Good and bad COVID habits

Lockdown during the COVID-19 pandemic uprooted a lot of our usual routines and did it twice for those of those in Melbourne. But the ‘great disruption’ has also given birth to new routines.

While lockdown one may have been the time for baking bread, language apps, musical instruments and home workout routines, lockdown two has looked a bit different for many of us. Less in the way of aspirational activities, and more finding joy in the little things – family bike rides, game nights, or maybe just trying out a new recipe. We’ve also seen some more bad behaviours slip in – being at home all the time has created, for instance, an environment for ‘iso-snacking’.

The months we’ve spent staying at home have felt like a very long time, but if there’s a routine you’d like to keep going, it may not have been long enough to truly embed it.

As we’re able to leave our houses more, our routines will inevitably shift again, as they already have multiple times this year, but we shouldn’t let the positive routines we’ve cultivated wilt as we come out of lockdown.

It’s also a good time to replace any of those bad behaviours used to survive lockdown. Now is the perfect time to decide if we want to maintain some of the positive changes we’ve made, and plan for how we can do that.

Habits and routines take time
Research suggests it takes about 66 days to establish a habit, but this differs between people and behaviours depending on how difficult the behaviour is, and how much motivation it requires. For example, it takes 59 days to habitually drink a glass of water in the morning, but 91 days to get moving and do some exercise when you wake up.

Learning a language in lockdown
Not all new routines are created equal, and those that require less effort will be easier to keep. Practising a language on a smartphone app for 10 minutes a day is likely to be easier and quicker to embed into your routine compared with a strenuous workout regime.

If your new routine of choice is on the more challenging side, you may want to think about ways to make it easier. For example, break it into ‘chunks’ and just do one chunk at a time, or limit the time commitment – set aside a designated period just for that activity.

Check your attitude
On top of the ease and the motivation is the attitude we have towards the behaviour. It may have seemed difficult to find time for a regular family bike ride before lockdown, but now it’s an enjoyable way to get outside after work.

That shift in attitude towards new behaviours is going to be an important factor in your motivation to keep going. If you can keep a positive mindset towards your new routine, and take a moment to think about all the unexpected benefits it’s provided you, you might find you’re more motivated to keep going.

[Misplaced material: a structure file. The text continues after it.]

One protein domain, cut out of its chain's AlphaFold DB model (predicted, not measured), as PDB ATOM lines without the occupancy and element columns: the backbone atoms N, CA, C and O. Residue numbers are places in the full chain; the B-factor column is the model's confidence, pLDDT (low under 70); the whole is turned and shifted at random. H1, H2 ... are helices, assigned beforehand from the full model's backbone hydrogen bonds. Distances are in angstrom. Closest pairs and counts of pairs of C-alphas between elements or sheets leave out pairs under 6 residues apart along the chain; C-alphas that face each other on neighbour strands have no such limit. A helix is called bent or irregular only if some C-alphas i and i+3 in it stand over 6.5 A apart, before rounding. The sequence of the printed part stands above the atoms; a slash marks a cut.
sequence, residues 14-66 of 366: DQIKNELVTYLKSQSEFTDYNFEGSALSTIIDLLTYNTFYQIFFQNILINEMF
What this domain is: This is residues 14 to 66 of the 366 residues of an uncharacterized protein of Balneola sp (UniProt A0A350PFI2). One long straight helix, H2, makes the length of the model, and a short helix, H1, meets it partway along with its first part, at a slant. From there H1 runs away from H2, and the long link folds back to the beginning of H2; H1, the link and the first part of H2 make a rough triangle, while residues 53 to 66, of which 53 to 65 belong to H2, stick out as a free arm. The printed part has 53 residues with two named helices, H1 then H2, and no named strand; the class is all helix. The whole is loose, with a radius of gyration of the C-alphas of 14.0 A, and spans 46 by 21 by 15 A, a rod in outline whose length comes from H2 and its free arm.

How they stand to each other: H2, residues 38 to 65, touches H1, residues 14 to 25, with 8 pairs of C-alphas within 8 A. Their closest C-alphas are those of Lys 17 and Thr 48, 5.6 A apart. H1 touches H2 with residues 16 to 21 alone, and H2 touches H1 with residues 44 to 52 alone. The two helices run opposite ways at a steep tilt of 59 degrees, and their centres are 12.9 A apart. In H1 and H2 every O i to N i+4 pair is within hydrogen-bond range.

Location, location, location
Behaviours and routines are context (place) and time-specific.

Eating a salad for lunch at home is different from trying to eat the same salad at the office (where there’s the pull of colleagues, local cafes and fresh air). While we’ve been stuck at home, we’ve had time to devote to establishing these new routines, but when we’re able to move around more, there’s a threat of disrupting them.

Iso-snacking during lockdown
But this is good news for that ‘iso-snacking’ you may want to cut back on. When we can be out and about more, the urge to snack won’t be so frequent, because those housebound cues won’t be there to activate your snacking.

Here’s a tip: identify the routines you want to keep, and find a time when you can consistently do it, at a time that’s unlikely to be disrupted when restrictions are eased. For example, if you’re learning a new language, perhaps you could do this while you’re getting ready for bed. This will increase your chances of success.

Back to business
As our lives open up again, other priorities may begin to crowd out new routines.

There will be a strong pull (both habitually and emotionally) to do things the way we used to. We may even find comfort in old routines after such a drastic disruption to our lives. So, we need to be conscious of the routines we’d like to keep, and develop a plan to do it. That way, when things do go back to normal, we don’t.

Lockdown was a time to reconnect with family
Having a better work-life balance, spending more time with your family, not commuting to work every day – these are all changes that have a positive impact on our life. It’s a good time to reset some of the rules.

It’s important to know there are multiple influences on our behaviours. Our intentions, motivations and routines are just one part of why we do what we do.

Although we may have good intentions to keep up the positive aspects of the routines we’ve established during lockdown, the reality is that old behaviours die hard. So, in a few months, don’t give yourself a hard time if you’re not speaking a second language.

Article originally published on Monash Lens. Written by Breanna Wright, Research Fellow at BehaviourWorks Australia, and Fraser Tull, Research Fellow, BehaviourWorks Australia

Which good habits have you developed during the lockdown? Are you likely to continue with these practices?

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